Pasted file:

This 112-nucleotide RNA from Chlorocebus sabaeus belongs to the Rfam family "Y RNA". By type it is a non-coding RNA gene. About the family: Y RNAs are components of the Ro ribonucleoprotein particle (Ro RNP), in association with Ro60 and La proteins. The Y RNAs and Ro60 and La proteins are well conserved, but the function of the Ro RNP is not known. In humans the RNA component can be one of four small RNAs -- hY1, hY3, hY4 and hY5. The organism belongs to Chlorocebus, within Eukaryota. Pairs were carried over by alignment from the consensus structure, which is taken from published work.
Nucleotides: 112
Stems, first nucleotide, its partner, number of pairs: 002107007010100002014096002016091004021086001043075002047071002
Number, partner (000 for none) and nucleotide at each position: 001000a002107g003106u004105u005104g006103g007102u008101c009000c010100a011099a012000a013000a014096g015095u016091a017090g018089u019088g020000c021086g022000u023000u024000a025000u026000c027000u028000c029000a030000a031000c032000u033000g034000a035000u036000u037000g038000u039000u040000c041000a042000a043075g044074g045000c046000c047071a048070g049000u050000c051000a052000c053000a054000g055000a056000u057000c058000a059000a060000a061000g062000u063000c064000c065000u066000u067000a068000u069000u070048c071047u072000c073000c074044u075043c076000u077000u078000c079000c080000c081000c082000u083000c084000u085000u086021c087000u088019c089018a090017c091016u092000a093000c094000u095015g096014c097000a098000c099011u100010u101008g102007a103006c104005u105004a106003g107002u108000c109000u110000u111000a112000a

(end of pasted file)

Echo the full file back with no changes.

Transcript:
This 112-nucleotide RNA from Chlorocebus sabaeus belongs to the Rfam family "Y RNA". By type it is a non-coding RNA gene. About the family: Y RNAs are components of the Ro ribonucleoprotein particle (Ro RNP), in association with Ro60 and La proteins. The Y RNAs and Ro60 and La proteins are well conserved, but the function of the Ro RNP is not known. In humans the RNA component can be one of four small RNAs -- hY1, hY3, hY4 and hY5. The organism belongs to Chlorocebus, within Eukaryota. Pairs were carried over by alignment from the consensus structure, which is taken from published work.
Nucleotides: 112
Stems, first nucleotide, its partner, number of pairs: 002107007010100002014096002016091004021086001043075002047071002
Number, partner (000 for none) and nucleotide at each position: 001000a002107g003106u004105u005104g006103g007102u008101c009000c010100a011099a012000a013000a014096g015095u016091a017090g018089u019088g020000c021086g022000u023000u024000a025000u026000c027000u028000c029000a030000a031000c032000u033000g034000a035000u036000u037000g038000u039000u040000c041000a042000a043075g044074g045000c046000c047071a048070g049000u050000c051000a052000c053000a054000g055000a056000u057000c058000a059000a060000a061000g062000u063000c064000c065000u066000u067000a068000u069000u070048c071047u072000c073000c074044u075043c076000u077000u078000c079000c080000c081000c082000u083000c084000u085000u086021c087000u088019c089018a090017c091016u092000a093000c094000u095015g096014c097000a098000c099011u100010u101008g102007a103006c104005u105004a106003g107002u108000c109000u110000u111000a112000a